Maatcha.me online release

FUHSD students chat and find new friends on student-built platform

Photo courtesy of Ian Chen

Photo courtesy of Ian Chen

Devin Gupta, News Editor

On May 5 at 5 p.m., social networking platform Maatcha.me officially went online. The messaging service, founded by sophomore Nathan Wang, junior Parth Asawa and Lynbrook HS sophomore Ian Chen, matches students according to their coursework, clubs and interests across the school district to chat. Within the first five hours online, the site received over 200 users from the five schools in the district. 

“Parth, Ian and I brainstormed together and came up with this idea [for Maatcha],” Wang said. “The inspiration was [from] one point during quarantine [when] I wanted to meet with new people and I found that it was quite difficult.”

Wang states that the three founders had different intentions for creating the program: finding a study buddy, someone to chat with or make new friends from other schools. However, all three agree that many popular messaging applications aren’t conducive enough to meeting new people. 

After asking friends whether they would be interested in a new connection platform, they came to the conclusion that other students were having the same issues. 

Soon, Asawa, Wang and Chen realized they needed a team, and began recruiting more staff members for product development, marketing and beta testing. In hopes of quickly publishing the site, Wang created a timeline for the project. Sophomore Ashlynn Ong, a member of the marketing team, publicized the advantages of Maatcha.me for AP testing. 

“We were really rushing to get it up before AP testing,” Ong said. “We really wanted people from other schools to be able to reach out and help each other with AP testing [studying].”

Creating the platform took approximately three weeks, during which there were numerous bugs and challenges the team faced. One of the bugs, discovered after the launch, was caused by too many users joining the platform. 

“Because we had such a large number of users, we quickly ran into a problem where users had too many connections on their home screen,” Wang said. “In our beta testing, we never had this problem because we never anticipated this many users, so we had to redesign the user interface.”

“When you have all these platforms like Facebook, Instagram and Snapchat, you’re not reaching out to new people immediately. You only message people that you already know. It’s really just an echo chamber.””

— Junior Parth Asawa

During the build process, the team decided to restrict the site to users from FUHSD only and incorporated messaging into the platform. In particular, the team had to decide whether they should build an online platform or a downloadable application for iOS and Android users. 

“The issue with an app is for iOS, especially, you have to go through an approval policy,” Asawa said. “The activation energy for people to download an app is also much larger than for them to go on a website. But once they are already on the website, it’s much easier to get them on the app.”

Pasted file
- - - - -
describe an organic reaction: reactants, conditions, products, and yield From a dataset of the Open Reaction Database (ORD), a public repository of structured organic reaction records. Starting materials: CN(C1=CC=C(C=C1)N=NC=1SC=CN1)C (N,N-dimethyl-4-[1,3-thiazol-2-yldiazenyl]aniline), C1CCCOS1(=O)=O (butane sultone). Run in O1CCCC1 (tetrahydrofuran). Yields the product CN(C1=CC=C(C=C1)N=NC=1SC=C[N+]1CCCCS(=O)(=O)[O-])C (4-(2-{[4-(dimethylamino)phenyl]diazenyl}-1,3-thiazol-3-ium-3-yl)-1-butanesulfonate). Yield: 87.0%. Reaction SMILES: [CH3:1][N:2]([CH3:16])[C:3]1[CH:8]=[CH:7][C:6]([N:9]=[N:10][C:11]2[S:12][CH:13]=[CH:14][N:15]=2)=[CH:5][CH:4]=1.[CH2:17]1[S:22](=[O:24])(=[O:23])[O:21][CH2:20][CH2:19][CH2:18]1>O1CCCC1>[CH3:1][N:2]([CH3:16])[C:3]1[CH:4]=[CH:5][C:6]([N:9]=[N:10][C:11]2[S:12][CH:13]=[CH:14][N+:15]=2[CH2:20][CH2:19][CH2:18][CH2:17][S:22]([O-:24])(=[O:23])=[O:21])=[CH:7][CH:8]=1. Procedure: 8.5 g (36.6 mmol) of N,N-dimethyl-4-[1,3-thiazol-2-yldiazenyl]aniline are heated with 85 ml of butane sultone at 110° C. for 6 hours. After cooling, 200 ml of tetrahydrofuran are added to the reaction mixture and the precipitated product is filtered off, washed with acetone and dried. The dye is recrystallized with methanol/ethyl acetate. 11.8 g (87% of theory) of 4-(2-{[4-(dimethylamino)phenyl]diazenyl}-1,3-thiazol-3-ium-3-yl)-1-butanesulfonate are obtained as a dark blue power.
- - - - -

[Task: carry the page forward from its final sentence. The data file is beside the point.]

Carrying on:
Another point of discussion was the connection algorithm, which matches students with similar profiles so they can chat with each other. Sophomore Siri Adusumilli tested the site as a beta user and currently connects with new people on Maatcha.me. 

“I think [Maatcha.me] does a pretty good job [at matching me with other students] because it checks [for] what [we] have in common,” Adusumilli said. “If you write… your hobbies, the clubs you’re in or even your classes, it uses that to match you.”

Ong explains that once matched, students are supposed to move to other messaging platforms to build deeper connections.  

“The idea was that you would start the conversation on the Maatcha.me chatting system and move it to a different social media platform,” Ong said. “We aren’t trying to compete with Messenger or Instagram.”

Once students sign up for Maatcha.me, they will find a button that allows them to view different student profiles as they continue to press the button. Additionally, the site keeps the student profiles anonymous until users send a request to match. Users then often try to guess who the profile is, through their courses, interests and clubs, before connecting. 

“For the past two days, I’ve been [continuously] seeing my friends… and sometimes I can tell it’s [them] because of their bios,” Adusumilli said. “There’s also more people from very different schools now.”

In the future, Wang and Asawa hope to improve the user experience by adding user-requested features such as live website updates instead of refreshing the page and incorporating more engaging elements for users to spend more time on the site beyond chat. 

“Clubs, classes and interests are a lot of the things that define high school life.” Asawa said. “[I believe] when you localize [online relationships] to high school and try to connect people based on that, you can arguably make more meaningful connections.”

*Correction 5/9/20 5:47 p.m: Information about the future intentions of Maatcha.me regarding the chatting platform versus connecting platform has been corrected and clarifications about quotes have been incorporated.